Fort McCoy News Aug. 14, 2015

Researchers gather Karner blue butterfly data

BY SCOTT T. STURKOL
Public Affairs Staff

A research team from the University of Notre Dame in South Bend, Ind., and the U.S. Geological Survey (USGS) visited Fort McCoy to study the Karner blue butterfly (KBB) and its habitat.

University of Notre Dame doctoral graduate student Lainey Pasternak, along with a summer undergraduate research assistant from Notre Dame's Saint Mary's College and two employees from the USGS Lake Michigan Ecological Field Station at the Indiana Dunes National Lakeshore, visited Fort McCoy for three days in June.

Photo 1
A Karner blue butterfly hatched from eggs collected at Fort McCoy rests on a researcher's hand. Contributed photos.

"(The visit) was for my (doctoral) thesis research in the Hellmann Lab (at Notre Dame)," Pasternak said. "I will be exploring research questions investigating the effect of temperature on Karner blue and wild lupine phenology. To undertake this project idea, I needed to establish a new experimental laboratory colony of Karner blues at Notre Dame. In order to start a new colony, I needed to obtain Karner blue eggs from adults in the field."

The Karner blue butterfly first was observed at Fort McCoy more than 25 years ago and is listed as an endangered species, said Endangered Species Biologist Tim Wilder of the Directorate of Public Works Natural Resources Branch (NRB). NRB efforts have helped increase the butterfly's population throughout the installation in recent years. Now that success is helping Pasternak build a Karner colony at Notre Dame.

"We collected female butterflies at various sites at Fort McCoy, put them in oviposition (egg-laying) containers, and collected their eggs at the end of the day," Pasternak said. "In each cage, a female was provided a flowering plant, lupine leaves, sticks for climbing and sunning, and Q-tips with honey mixture and water as a food source.

"The eggs that I collected were raised as larvae and pupae," Pasternak said. "Once they emerged as adults, they were mated in adulthood to produce eggs that will overwinter and be kept in temperature-controlled environmental chambers. As a chapter of my thesis, I will assess the effect that changing temperature has on the phenology of and synchrony between the KBB and wild lupine. This experiment will aim to explain the potential phenological mismatch between these species in the field and show their sensitivity to temperature change."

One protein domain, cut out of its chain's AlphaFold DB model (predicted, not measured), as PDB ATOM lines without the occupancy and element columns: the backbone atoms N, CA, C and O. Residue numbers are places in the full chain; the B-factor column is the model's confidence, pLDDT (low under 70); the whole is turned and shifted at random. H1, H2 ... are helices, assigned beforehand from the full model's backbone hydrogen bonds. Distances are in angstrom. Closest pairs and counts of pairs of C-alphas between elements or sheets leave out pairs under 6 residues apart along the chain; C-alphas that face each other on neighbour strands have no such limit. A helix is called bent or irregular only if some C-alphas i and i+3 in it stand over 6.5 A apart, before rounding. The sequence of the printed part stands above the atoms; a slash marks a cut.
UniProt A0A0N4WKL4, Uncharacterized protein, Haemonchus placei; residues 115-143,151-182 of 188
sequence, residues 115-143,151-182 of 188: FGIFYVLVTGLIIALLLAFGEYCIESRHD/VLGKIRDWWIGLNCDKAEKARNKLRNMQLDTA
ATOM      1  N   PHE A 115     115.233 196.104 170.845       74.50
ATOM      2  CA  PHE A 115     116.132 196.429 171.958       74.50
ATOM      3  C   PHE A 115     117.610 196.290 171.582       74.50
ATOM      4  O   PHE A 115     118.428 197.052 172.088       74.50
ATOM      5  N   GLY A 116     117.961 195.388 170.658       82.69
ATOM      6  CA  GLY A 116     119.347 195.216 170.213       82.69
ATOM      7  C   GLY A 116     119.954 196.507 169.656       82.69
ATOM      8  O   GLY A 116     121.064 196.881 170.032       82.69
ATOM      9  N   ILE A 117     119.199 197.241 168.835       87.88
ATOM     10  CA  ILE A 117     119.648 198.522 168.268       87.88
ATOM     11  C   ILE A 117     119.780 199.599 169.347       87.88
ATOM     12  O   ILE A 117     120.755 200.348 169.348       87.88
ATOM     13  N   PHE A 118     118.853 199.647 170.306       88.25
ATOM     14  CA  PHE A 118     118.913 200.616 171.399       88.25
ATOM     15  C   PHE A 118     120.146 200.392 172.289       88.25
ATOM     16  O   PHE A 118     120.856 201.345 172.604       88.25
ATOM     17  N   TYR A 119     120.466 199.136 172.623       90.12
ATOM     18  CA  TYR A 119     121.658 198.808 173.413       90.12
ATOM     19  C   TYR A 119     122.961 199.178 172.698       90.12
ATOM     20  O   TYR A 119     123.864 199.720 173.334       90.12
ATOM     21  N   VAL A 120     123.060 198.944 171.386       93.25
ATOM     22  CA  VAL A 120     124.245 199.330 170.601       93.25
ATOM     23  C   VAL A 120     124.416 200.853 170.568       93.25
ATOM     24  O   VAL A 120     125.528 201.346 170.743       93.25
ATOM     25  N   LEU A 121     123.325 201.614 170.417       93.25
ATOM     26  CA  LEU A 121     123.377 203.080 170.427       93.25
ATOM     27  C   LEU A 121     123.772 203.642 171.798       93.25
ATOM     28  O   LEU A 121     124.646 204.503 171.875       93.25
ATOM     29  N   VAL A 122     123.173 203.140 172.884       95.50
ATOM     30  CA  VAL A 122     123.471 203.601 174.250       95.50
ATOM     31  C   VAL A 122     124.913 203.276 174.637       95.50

Photo 2
University of Notre Dame graduate
student Lainey Pasternak works in her
lab at Notre Dame.

Pasternak said the collected eggs are fostering a second generation in the lab, which will in turn produce third-generation overwintering eggs for an experiment in summer 2016. She said the collected specimens are doing well in the lab environment.
"After collecting eggs in Wisconsin, we spent the entire summer maintaining the colony population throughout all the progressing life stages," Pasternak said. "We did not run any experiments this summer, as our only purpose was to produce a healthy, genetically diverse population for a climate-change experiment next summer."

Wilder said the research hopefully will provide insight in how to better manage the species. "It was long thought that the best KBB habitat (wild lupine and nectar plants) was located in more open grassland and savanna habitats," he said. "It is beginning to look like it will be very important to also have habitat in areas that provide shade to buffer against high temperatures.

"The research also will likely provide some insight into how KBB populations will react to warmer temperatures or extremes in temperatures," Wilder said. "For example, this portion of Wisconsin had extremely warm temperatures during the spring of 2010 and 2012. KBB eggs were hatching much earlier than normal. If this begins to happen more often, how might this impact KBB populations as a whole?"

Pasternak said the research will assist Karner land-management efforts on adapting to climate change in the region.

"Our lab, in partnership with the USGS Lake Michigan Ecological Research Station, has been investigating potential effects of climate change on the Karner blue butterfly for the past four years," Pasternak said.

"The KBB is susceptible to changes in habitat quality and climate," she said. "Not only will this experiment forecast how the KBB and wild lupine respond to climate change, but it also will provide basic biological insight into potential phenological gaps between other herbivores and their host plants. This could help inform what kind of changes have occurred or are occurring in places with very low Karner populations, like at the Indiana Dunes National Lakeshore."

Pasternak said the NRB staff was "extremely helpful" in supporting the research during the visit.

"Tim Wilder was very supportive of my Karner collection and research proposal for next summer, and Dave Beckmann provided great feedback on adapting to initial difficulties of prompting the females to lay eggs in the field," Pasternak said. "Also, Nathan Tucker spent multiple days with my field team showing us around to numerous Karner sites, helping us construct oviposition enclosures and catching butterflies. Our collection success at Fort McCoy was greatly attributed to the support of the (NRB) staff."

Once the research is complete, Pasternak said she plans to share the results with land managers and scientists at the Karner Blue Butterfly National Recovery Team, in addition to the land managers in Wisconsin who made the project possible.

For more information about the Karner blue butterfly and endangered species at Fort McCoy, call 608-388-5679.